Chumby Industries Chumby
A soft, cuddly, killing machine.
- Easy to use, very capable hardware, open-source hardware and software, extremely hackable and expandable
- Low resolution screen, touch screen is slightly unresponsive
There’s room for improvement but the Chumby is a very capable device in its own right. However, software and hardware hacks from users will make the Chumby all the more fun and useful.
Price$ 299.00 (AUD)
Until now Internet widgets have been shackled to the computer; they've generally been mildly amusing gimmicks that only occasionally prove useful. Chumby hopes to change this, freeing widgets from their PC overlord and making them an integral part of the user’s daily life at the bedside, in a lounge room or on a desk at the office. To a large extent, the Chumby succeeds; its success globally means there is a large, established developer community for Australian newcomers to plug into.
Covered in what looks like the left-over leather from Fonzie’s jacket, the Chumby isn’t very attractive at first glance. It retains a certain "cuddly factor" that makes the device more approachable, and its size makes it easy to place anywhere in the modern home without drawing too much attention. For those who can’t handle the Happy Days look, there are additional skins for the Chumby available for $39 each from Internode.
Under the unattractive leather, the Chumby’s guts are definitely capable. The unit boasts a touch screen and an accelerometer (cue iPhone comparisons), while the 802.11g Wi-Fi adapter supports most common security protocols, including WEP, WPA and WPA2 with AES encryption. A 350MHz processor drives the Chumby, with 64MB of storage for caching widgets. Two external USB ports allow users to plug in an iPod to charge and play or a USB drive to save settings.
The Chumby’s cuteness extends beyond its design and into its user interface. Set up and activation, for example, is a simplified process which uses a mini-game to sync the Chumby to the appropriate online account. Once done, the “chumbification” process begins through the Chumby Web site, which allows users to easily add or remove widgets, customise individual settings and create new “channels” in order to organise widgets into categories. Apart from widget deletion, which can be done on the Chumby itself, most configuration options are only available through the Web site, with the Chumby automatically or manually syncing to the server to reflect user changes.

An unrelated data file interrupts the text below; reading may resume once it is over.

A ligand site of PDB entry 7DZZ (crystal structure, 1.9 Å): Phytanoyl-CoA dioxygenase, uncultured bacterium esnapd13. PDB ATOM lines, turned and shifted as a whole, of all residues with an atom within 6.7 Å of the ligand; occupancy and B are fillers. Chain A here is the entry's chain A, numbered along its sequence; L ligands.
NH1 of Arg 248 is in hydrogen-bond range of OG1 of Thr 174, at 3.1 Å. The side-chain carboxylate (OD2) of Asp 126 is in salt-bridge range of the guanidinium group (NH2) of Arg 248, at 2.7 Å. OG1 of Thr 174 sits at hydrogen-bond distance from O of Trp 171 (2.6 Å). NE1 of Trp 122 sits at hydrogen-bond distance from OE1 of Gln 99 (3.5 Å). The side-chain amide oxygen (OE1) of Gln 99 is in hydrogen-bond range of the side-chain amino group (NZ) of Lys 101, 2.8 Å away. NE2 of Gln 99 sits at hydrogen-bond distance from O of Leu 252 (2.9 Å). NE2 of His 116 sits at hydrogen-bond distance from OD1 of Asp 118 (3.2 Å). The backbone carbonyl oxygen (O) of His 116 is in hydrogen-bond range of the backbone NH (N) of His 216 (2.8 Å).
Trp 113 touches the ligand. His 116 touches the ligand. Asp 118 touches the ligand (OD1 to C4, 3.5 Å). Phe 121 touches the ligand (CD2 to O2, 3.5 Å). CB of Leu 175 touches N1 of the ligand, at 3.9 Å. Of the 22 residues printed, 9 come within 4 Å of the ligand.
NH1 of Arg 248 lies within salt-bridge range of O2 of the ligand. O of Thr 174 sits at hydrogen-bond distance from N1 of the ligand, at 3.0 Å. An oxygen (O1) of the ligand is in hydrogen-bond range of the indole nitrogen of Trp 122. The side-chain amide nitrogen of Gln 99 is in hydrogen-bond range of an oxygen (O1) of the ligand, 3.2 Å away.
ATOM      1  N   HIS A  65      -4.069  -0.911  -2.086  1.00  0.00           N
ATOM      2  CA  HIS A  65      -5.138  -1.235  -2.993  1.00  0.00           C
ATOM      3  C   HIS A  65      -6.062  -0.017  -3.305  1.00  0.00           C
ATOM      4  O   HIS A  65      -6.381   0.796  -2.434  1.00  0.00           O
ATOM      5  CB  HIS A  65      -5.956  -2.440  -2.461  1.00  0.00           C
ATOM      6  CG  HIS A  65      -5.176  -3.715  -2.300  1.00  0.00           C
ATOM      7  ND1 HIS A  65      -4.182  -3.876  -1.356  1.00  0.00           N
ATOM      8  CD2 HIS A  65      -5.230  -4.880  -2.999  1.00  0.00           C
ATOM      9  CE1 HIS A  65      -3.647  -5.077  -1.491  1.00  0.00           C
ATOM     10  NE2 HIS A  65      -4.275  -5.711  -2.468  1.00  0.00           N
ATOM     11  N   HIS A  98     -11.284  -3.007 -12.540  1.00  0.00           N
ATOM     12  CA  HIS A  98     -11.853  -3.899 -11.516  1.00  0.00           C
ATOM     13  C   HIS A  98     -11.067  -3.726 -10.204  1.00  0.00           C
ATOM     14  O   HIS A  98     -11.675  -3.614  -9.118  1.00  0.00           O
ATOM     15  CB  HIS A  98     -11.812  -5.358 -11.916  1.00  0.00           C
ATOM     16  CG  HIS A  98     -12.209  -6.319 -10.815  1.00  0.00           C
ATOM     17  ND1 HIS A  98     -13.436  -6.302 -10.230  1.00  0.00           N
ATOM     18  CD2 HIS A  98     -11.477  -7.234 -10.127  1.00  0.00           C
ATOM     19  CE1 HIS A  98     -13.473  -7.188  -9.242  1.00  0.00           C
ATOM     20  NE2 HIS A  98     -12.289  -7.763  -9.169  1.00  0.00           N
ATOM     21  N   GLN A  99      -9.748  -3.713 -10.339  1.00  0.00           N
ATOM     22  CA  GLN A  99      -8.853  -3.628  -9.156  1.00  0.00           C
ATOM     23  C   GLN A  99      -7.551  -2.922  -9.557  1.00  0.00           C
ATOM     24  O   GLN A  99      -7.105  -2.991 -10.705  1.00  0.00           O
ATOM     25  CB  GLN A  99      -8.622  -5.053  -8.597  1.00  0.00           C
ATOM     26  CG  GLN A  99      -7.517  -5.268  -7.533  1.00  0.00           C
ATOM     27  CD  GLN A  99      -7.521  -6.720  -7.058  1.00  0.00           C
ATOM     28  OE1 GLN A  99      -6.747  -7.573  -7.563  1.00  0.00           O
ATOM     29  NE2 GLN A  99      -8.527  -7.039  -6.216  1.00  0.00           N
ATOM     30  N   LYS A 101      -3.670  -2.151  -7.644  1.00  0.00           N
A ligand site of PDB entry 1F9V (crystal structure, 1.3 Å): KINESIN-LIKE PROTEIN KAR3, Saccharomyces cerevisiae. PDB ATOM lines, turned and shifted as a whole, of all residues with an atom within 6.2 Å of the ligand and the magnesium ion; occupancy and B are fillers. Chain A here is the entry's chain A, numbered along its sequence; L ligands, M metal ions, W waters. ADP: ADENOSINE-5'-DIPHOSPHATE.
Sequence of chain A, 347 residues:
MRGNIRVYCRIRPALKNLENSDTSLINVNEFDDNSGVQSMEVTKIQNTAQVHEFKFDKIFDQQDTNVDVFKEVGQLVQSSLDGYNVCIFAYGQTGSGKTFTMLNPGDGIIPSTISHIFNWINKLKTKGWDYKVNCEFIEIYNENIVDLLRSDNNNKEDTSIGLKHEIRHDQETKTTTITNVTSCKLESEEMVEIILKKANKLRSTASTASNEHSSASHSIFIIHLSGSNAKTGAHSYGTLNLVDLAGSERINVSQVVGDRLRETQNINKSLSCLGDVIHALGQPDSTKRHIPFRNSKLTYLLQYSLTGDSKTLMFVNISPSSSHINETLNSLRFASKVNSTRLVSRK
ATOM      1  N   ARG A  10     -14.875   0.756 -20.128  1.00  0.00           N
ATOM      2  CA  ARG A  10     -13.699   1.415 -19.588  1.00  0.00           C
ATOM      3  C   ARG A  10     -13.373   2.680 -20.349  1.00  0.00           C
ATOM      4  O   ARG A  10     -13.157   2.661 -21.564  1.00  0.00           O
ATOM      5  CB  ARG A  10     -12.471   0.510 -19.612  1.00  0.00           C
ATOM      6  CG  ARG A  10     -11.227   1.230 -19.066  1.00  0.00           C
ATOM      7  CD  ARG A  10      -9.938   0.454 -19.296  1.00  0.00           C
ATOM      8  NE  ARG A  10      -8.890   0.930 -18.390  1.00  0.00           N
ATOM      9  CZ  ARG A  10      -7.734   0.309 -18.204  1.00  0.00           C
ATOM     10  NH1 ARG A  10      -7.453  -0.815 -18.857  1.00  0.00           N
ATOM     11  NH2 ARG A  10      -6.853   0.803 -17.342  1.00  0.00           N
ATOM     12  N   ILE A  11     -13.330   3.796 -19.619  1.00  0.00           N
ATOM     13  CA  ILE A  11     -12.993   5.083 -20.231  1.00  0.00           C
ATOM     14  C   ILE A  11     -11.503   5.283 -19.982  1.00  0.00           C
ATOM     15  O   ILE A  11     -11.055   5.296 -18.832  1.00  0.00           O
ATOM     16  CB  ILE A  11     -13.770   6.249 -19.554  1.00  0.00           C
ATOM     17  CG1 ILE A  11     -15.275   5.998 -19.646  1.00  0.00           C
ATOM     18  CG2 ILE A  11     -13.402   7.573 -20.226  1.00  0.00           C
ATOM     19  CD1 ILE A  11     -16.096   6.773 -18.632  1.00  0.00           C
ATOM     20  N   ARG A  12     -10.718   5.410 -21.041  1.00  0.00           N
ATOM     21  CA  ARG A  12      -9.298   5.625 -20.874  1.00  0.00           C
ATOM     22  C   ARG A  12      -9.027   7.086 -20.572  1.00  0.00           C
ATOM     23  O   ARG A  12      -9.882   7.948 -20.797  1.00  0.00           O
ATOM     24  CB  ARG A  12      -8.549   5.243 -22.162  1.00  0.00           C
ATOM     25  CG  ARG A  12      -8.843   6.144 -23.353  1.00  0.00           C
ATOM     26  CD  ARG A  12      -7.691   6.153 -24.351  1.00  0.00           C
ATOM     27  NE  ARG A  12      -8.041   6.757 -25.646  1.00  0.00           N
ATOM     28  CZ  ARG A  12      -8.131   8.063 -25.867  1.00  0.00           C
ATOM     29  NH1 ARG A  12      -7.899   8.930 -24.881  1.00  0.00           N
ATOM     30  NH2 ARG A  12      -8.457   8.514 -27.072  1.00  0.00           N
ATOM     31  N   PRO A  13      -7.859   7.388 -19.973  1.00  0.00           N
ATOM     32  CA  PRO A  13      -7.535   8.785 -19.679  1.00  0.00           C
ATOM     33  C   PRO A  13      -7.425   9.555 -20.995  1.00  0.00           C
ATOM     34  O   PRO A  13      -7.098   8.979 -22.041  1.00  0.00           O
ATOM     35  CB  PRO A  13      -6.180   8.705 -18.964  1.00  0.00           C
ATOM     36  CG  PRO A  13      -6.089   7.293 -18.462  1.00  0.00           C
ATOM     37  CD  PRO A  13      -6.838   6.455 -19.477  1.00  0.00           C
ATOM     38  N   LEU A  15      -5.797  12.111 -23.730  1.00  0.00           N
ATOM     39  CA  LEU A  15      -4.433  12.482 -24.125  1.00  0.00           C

The Chumby has some restrictive hardware specifications. It offers a hardware resolution of 320x240, which tends to affect detailed pictures when they are scaled down for the device. In particular, the ever-popular “I Can Has Cheezburger” widget suffers from this low resolution.
The touch screen is also slightly flawed. The screen seems optimised for use with a stylus, making regular use a chore for people with large fingers. There are exceptions — swiping across photos for example — where the touch screen is slightly more responsive to fingers, but in general users may become frustrated by having to push harder on the screen. Chumby Industries promises improvements in the 2009 hardware refresh of the Chumby, so late adopters may have a better experience.
While widgets are the star of the Chumby party, there is also plenty of integrated software to keep the user going. Apart from the obligatory alarm clock function, there is also a comprehensive music widget, which gives users access to music files on an iPod or USB flash drive, as well as the ability to access Internet radio stations and music discovery services like Pandora. These functions all worked well and were quite fast, though the iPod widget's lack of support for the iPhone 3G is disappointing.